Jane Toombs Mine would be choclate raspberry, with little peppermint crunchies in it. I’d call it Decadent.

Jaleta Clegg Horribly Depressed – Use just enough vanilla ice cream to cover the following – raspberry truffles, peanut butter cups, chocolate chips, marshmallows, chocolate covered macadamia nut caramels from Costco, stripes of butterscotch sauce, hot fudge, almond roca, dark chocolate orange sticks, dark chocolate raspberry sticks, fudge, Twix bars, Butterfinger crumbles, mini Charleston Chew bars, and Junior Caramels.

Darn it! Now I’m hungry.

Beth Trissel mocha dark chocolate peanut butter mint

Heather Haven Wild Hopes and Dreams. Made out of a rainbow of colors and flavors, sprinkled with chocolate, non-fattening, sugar free, 0 calories, and absolutely delicious. Baskin Robbins, are you listening?

Helena Fairfax Shamrock. I’d create an Irish icecream, flavoured with Guinness, and coloured bright green. It would go down a treat on St Patrick’s Day!

Kelly Whitley Name: Dream Machine:
Vanilla frozen yogurt with chunks of spun caramel and dark chocolate-covered cinnamon imperials.
Ben and Jerry, if you could just whip that up for me I’d be much obliged.

Laurel O’Donnell Cinnamon Coffee. Sounds kind of Christmas-y, doesn’t it? I love cinnamon! And I love coffee! So, the two together would be delicious.

Paty Jager Peppermint pieces, chocolate wafer cookie pieces, and vanilla ice cream. Peppermint Paty Crunch.

Linda McMaken I’d call it – Paperback Writer – Creamy vanilla ice cream, swirled together with a lovely black cherry with bits of cherry in it. Served in an edible chocolate cup, covered with chopped nuts, and topped with a generous dollop of chocolate whipped creme – served with a good book.

Isabo Kelly Vanilla ice cream with chocolate chip cookie dough, oreos, and peanut butter cups. Destructo’s Delight. (My oldest’s nickname is Destructo and those are all his and my favorite sweets.)

Shirley Martin Strawberry, mint, marshmallow, and chocolate. It’s pink and called “Pink Delight.”

Amy Corwin: The mango-ginger Thriller. Vanilla ice cream base mixed with chunks of sugared mango and ginger. Yum. And a real taste thrill!

THIS IS THE RAFFLECOPTER FOR THURSDAY. DON’T FORGET TO CHECK BACK TOMORROW FOR A NEW RAFFLECOPTER WITH BRAND-NEW PRIZES.  THERE’S ALSO A DIFFERENT RAFFLECOPTER ON MONDAY, TUESDAY, AND WEDNESDAY’S ANNIVERSARY POSTS. 

 

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Prince Charming by Jennifer Anderson

CHARMING

Prince Charming by Jennifer Anderson
Book Two of the Honey Creek Royalty Series – Honey Creek Books
Publisher: Turquoise Morning Press
Genre: Contemporary
Length: Short Story (75 pgs)
Age Recommendation: 14+
Rating: 4.5 Stars
Reviewed by Jasmine

Break-ups are never easy, and Sarah O’Connor finds her hard truth from a note. Furious with the delivery and lack of reasoning, she’s forced to carry on with her life, but Josh’s timing couldn’t have been worse. The Ohio State High School Cheerleading competition is around the corner, and instead of focusing on a monumental win, she’s overwhelmed with the recent heartbreak, jealous when she sees him with a new girl, and confused by lingering feelings of taking him back.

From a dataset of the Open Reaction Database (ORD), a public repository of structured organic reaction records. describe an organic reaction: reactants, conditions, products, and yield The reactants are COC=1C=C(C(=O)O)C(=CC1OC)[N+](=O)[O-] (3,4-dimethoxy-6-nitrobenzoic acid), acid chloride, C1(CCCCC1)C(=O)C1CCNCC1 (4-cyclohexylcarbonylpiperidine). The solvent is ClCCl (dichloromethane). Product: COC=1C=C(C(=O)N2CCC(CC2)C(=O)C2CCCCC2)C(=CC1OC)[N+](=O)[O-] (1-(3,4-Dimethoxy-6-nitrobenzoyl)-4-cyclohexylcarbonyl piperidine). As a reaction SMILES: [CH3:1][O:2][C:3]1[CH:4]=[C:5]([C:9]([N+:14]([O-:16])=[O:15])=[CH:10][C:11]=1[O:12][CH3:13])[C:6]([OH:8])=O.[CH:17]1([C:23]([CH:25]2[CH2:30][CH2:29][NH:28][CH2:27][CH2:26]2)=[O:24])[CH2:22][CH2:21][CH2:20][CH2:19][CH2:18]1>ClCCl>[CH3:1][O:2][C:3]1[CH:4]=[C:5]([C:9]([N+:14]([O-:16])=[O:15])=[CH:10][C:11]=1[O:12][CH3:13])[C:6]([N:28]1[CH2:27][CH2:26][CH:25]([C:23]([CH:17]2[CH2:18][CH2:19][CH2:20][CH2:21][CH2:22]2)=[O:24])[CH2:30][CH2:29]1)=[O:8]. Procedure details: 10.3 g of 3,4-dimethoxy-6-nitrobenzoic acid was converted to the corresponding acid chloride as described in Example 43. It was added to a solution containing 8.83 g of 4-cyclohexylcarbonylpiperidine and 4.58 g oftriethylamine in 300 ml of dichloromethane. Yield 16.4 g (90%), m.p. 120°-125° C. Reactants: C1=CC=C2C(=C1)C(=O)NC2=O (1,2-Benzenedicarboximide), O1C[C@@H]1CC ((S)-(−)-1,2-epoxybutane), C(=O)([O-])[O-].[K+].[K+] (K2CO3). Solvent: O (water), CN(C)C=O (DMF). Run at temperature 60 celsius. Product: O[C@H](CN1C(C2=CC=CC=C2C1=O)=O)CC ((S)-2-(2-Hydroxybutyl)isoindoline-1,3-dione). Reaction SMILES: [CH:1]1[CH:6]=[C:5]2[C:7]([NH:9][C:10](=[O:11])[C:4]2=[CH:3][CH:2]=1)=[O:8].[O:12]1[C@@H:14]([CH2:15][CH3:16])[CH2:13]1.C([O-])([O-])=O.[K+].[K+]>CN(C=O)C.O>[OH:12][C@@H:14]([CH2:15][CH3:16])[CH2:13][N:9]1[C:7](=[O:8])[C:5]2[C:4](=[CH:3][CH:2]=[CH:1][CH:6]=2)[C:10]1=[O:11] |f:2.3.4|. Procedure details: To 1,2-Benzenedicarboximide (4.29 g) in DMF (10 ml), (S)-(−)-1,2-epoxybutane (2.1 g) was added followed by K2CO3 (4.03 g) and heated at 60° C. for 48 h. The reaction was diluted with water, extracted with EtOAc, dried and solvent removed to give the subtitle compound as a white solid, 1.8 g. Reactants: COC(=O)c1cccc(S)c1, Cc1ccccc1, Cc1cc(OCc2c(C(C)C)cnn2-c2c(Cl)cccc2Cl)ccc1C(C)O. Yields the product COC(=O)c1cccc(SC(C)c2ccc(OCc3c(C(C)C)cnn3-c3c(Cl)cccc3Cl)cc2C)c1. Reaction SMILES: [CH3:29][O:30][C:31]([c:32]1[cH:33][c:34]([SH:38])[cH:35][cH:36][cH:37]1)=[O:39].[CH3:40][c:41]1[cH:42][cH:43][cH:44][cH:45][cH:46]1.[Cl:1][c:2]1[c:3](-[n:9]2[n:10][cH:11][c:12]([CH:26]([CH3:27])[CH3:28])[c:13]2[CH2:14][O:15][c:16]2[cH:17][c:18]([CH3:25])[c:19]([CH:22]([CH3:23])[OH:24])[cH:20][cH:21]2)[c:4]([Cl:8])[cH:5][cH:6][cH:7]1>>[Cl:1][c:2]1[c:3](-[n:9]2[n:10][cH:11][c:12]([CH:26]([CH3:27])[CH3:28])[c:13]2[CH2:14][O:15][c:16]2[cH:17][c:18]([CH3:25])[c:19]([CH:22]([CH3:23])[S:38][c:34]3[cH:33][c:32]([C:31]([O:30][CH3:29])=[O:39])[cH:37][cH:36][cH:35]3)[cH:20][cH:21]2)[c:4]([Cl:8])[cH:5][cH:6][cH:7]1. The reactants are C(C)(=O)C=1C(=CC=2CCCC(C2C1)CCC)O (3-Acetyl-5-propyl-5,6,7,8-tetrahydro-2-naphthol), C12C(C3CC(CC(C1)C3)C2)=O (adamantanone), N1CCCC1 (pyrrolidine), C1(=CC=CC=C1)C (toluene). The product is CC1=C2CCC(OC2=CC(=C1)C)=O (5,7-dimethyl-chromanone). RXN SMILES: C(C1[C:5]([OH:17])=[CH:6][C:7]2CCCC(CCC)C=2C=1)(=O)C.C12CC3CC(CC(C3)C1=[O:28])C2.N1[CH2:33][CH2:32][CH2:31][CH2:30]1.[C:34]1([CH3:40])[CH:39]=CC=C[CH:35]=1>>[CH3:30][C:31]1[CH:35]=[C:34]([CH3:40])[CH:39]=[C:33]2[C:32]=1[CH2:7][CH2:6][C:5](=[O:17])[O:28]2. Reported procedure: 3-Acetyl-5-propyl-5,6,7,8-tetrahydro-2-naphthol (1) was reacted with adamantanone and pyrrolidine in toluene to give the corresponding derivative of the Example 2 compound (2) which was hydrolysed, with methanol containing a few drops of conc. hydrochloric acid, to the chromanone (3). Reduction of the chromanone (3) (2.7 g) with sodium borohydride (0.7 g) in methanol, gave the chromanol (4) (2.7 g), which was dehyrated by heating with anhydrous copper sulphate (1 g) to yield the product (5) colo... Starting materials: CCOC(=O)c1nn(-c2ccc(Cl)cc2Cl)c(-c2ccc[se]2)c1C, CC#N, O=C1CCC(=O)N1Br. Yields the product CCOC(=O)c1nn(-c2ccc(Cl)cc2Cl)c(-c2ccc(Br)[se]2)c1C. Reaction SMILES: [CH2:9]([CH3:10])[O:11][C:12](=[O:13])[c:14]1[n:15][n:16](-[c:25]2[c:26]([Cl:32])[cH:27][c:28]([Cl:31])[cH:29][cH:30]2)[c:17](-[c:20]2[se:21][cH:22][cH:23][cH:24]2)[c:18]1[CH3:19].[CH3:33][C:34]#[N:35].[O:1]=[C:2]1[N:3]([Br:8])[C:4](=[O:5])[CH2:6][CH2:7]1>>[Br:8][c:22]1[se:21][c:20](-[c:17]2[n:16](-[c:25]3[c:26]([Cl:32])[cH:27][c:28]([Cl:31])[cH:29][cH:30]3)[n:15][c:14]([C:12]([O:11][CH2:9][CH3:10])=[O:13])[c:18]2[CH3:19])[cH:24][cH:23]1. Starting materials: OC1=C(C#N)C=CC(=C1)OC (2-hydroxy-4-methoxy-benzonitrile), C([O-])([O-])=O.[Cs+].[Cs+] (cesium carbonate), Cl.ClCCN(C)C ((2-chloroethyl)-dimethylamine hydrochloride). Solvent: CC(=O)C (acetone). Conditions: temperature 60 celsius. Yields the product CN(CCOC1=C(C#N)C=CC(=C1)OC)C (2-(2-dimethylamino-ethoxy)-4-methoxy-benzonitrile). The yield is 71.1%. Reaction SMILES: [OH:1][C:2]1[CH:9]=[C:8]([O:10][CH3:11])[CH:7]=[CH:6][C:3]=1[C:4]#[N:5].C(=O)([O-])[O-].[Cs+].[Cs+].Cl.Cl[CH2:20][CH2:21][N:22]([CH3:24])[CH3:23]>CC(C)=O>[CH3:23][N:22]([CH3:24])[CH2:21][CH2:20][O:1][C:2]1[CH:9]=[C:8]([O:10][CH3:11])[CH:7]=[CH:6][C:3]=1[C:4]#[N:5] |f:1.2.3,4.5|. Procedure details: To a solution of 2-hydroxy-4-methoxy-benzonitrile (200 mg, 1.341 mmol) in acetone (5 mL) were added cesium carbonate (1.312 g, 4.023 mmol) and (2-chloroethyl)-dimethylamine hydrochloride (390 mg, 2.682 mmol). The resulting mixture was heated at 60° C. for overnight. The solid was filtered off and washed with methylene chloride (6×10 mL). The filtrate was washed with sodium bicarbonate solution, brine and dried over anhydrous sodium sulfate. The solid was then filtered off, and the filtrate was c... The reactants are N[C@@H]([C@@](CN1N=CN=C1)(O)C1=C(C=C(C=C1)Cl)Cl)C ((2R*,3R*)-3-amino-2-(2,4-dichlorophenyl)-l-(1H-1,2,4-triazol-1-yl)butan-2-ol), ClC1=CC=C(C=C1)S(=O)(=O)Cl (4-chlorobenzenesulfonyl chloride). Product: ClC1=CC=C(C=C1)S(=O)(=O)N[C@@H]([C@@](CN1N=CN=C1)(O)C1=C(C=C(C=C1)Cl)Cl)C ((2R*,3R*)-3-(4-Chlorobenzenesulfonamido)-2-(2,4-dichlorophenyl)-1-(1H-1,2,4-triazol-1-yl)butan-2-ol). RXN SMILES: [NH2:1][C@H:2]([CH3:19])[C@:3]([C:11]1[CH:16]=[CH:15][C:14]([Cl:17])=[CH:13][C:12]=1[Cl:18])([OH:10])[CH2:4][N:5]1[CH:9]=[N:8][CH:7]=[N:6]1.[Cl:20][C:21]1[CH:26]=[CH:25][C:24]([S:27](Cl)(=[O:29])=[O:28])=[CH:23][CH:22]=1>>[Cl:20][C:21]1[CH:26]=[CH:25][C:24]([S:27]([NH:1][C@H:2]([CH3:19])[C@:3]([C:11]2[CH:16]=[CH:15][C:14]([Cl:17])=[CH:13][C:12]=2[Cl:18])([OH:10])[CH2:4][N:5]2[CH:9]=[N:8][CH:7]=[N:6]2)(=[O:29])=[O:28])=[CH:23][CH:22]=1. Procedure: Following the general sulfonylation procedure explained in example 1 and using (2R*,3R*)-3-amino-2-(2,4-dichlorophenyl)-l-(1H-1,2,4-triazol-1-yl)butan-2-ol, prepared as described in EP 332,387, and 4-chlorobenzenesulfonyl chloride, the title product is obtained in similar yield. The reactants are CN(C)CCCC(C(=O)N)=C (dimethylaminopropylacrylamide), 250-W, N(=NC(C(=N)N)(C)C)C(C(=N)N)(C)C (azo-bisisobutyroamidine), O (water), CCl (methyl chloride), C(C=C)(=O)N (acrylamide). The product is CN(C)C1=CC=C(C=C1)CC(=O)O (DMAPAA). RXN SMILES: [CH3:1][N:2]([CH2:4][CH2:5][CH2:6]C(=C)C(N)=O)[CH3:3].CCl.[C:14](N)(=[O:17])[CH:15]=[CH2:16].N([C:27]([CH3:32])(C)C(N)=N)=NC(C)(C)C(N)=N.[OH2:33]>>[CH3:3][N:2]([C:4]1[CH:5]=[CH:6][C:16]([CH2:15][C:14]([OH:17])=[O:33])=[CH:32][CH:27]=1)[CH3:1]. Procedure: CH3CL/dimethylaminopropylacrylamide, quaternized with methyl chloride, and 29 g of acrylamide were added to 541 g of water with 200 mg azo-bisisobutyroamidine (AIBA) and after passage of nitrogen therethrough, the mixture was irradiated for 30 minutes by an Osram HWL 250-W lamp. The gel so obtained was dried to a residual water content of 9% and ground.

Enter Adrian Beale, a face from her past. Soon, she’s more conflicted because while she knows she needs to move on, making Adrian an ideal candidate, Josh won’t go away.

She decides to put both boys aside to focus on winning state, but when she witnesses an scandalous situation, can she erase what she’s seen, or will the images plague her performance? Can Sarah move on from an old love to a new one, and will she carry her squad to victory?

Many a girl’s worst nightmare in high school is having their boyfriend break up with them. To have him do it through a note right before class? Has to be one of the worst. Of course, when having one boy break up with you causes you to give another boy a chance, a boy that turns out to be the perfect guy, it can’t all be bad.

One of the things that I loved about this book is the author’s portrayal of the main character as a cheerleader. Rather than following the standard stereotype of either the airhead cheerleader or the mean girl cheerleader, Sarah is a nice girl with ambition, goals and decent grades. Even as the captain of the squad, she doesn’t make it a popularity contest. She’s not out to prove anything to anybody besides the fact that she is a good captain. Sarah cares about what her parents think and succeeding in the things she sets out to do. She may only be a sophomore in high school, but she already knows what she wants to do and is working towards making it happen.

Sarah’s best friend, Beckie, is a great character. She is always there for Sarah without compromising who she is or what she believes for herself, which is exactly what a friendship should be. Adrian seems to be exactly the type of guy that every mother would like to see her daughter end up with. He is mature for his years, due to tragedy in his past, and he is kind and caring. And Josh, as the jerk that broke up with Sarah, is just a total creep.

There was a lot of potential here to turn this book, and Josh, into more than what it was. I’m glad Ms. Anderson held back and kept it the way it is. It’s refreshing to read a teen book that keeps it on a more innocent level with good kids in a small mid-west town. This book reminded me a lot of the types of books I used to read as a teenager. Also, having lived in Ohio my entire life, it was a lot of fun to recognize many of the things mentioned.

The Honey Creek Books are a great series so far, that I’ve really enjoyed reading. The books are stand alone books that aren’t necessary to read in order. Characters from the previous book are mentioned in this one, but not in a way that will confuse the reader or take away from this book or its characters in any way. I’ll definitely be looking for the next one and will be recommending them to my nieces.